Wichita State Shockers

Wichita State senior Kevin Hall is finishing baseball career with class

Kevin Hall’s favorite spot in Eck Stadium is in center field. He loves shagging balls there during batting practice. He loves running down line drives during games. He loves being out there where it’s just him, his legs, his glove and the ball

“Just going out there and catching flyballs, that’s my passion,” he said. “It’s something I’ve been doing for so long, and it seems everybody else just drifts away and lets me have center field for myself. Not a care in the world, except catching flyballs.”

Hall, a senior, catches flyballs as well anybody to wear a Shocker uniform under coach Gene Stephenson. His speed and instincts saved WSU countless runs during his four seasons in the outfield. He is one of five seniors who will play in Eck Stadium for the final time this weekend against Bradley (25-19-1, 8-10 Missouri Valley Conference).

Hall is WSU’s last link to the 2008 NCAA super regional team, his freshman season. He sat out 2009 with stress fractures in his back before starting 33 games in 2010 and all 65 last season in center field.

All that experience and a strong performance in the fall seemed to set up Hall for a standout senior season. Instead, he struggled to hit and lost his starting spot to freshman Taylor Doggett in late April. Hall, from Springfield, Ill., hasn’t started since April 24 against Kansas State. He is hitting .257 with 35 strikeouts and 10 walks in 144 at-bats.

“This year really hasn’t gone as good as I wanted it to, individually, or as a team,” Hall said. “It’s an interesting way to end my career, obviously not what you would dream of.”

That pains Stephenson, who is rooting for Hall to come up big in these final weeks of his career. Hall owns degrees in exercise science and chemistry and is a two-time member of the Academic All-District VII team. After baseball, Hall plans on graduate school and becoming a physical therapist, a career inspired by his own injuries.

Hall will be a success after baseball, but Stephenson hopes the game rewards him with one or two more big moments.

“He’s handled it better than most anybody ever would,” Stephenson said. “Kevin Hall represents the very best that America has to offer. This is a guy that is totally unselfish, works hard every day.”

Hall, after starting 37 games, is now a role player, coming in to bunt in the late innings, pinch hit or as a defensive replacement. The diminshed playing time hasn’t changed his team-first attitude. He remains one of the leaders, helping the freshmen who ate into his playing time get better. He is the guy who can tell them it can be hard to track balls bouncing through the Wu-Shock in center field, or that when batting gloves get too smelly to stand that a little work with scissors can convince the equipment manager to hand out a new pair. Don’t get the impression Hall is careless with his gear — he wears the same yellow-inset cap he received as a freshman and his black version is two seasons old.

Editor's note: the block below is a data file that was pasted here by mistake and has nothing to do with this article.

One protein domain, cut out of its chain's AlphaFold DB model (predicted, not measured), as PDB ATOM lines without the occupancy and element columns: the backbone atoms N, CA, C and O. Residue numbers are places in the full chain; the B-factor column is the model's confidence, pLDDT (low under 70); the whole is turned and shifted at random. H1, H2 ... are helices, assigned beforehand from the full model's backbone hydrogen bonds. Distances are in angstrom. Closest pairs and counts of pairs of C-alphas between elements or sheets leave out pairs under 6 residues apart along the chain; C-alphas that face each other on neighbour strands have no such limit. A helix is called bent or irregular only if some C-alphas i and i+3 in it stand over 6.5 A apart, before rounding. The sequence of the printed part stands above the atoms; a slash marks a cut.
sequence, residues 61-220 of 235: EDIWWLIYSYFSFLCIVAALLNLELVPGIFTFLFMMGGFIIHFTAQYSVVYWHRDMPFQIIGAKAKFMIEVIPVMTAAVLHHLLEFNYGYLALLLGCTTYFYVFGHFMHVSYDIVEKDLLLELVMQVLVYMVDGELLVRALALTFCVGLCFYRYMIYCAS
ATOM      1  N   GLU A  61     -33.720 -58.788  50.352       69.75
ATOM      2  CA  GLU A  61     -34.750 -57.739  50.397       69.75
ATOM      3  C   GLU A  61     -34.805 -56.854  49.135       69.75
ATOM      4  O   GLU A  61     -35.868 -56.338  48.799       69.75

“Kevin’s just a great mentor,” Doggett said. “School, baseball, everything.”

Hall helped Doggett, a freshman from Lincoln, Neb., learn how to adjust to the fast pace of college baseball. When Doggett slumped at the plate, Hall told him to to enjoy college baseball and have fun because a player only gets one shot.

Doggett is hitting .304, third on the team, with 16 stolen bases. He started WSU’s last seven games in center, and 10 of the past 13. Hall’s playing time never affected his willingness to help Doggett or freshman Mikel Mucha, who sometimes starts in left field.

“You couldn’t tell,” Doggett said. “I assume he’s frustrated, but you would never know. He’s always positive, cheering me on.”

The competitor in Hall wants to be on the field more. The leader in Hall won’t let that affect his attitude in practice or the locker room.

“As a teammate and somebody that guys are looking up to… you’ve got to swallow your pride and make sure everybody else is doing what they need to do,” he said. “Freshmen can’t look up and see a senior whining to the coaches because he’s not playing. Whatever your role is, embrace it.”

WSU (29-22, 7-8) enters the weekend tied for fifth in the Valley, yet can’t be counted out of the NCAA at-large picture. Its power rating (RPI) rank of No. 45, according to warrennolan.com, means the Shockers think a strong finish makes them a contender. After this weekend, WSU plays at Nebraska and finishes MVC play at Creighton next week before starting the MVC Tournament on May 22 in Springfield, Mo.

“We’re pretty inconsistent,” Hall said. “But we’re still in a pretty good position.”

To get to the NCAAs, it’s possible WSU will need a big moment from Hall — a pinch hit, a run-saving catch, a stolen base. Nothing would make Stephenson happier.

“I want him to be able to relax, and when his opportunities come the next few weeks, I want him to succeed,” Stephenson said. “He’s everything that you could ever want in a son, he’s everything you could ever want as a teammate, he’s everything you could ever want in a student.”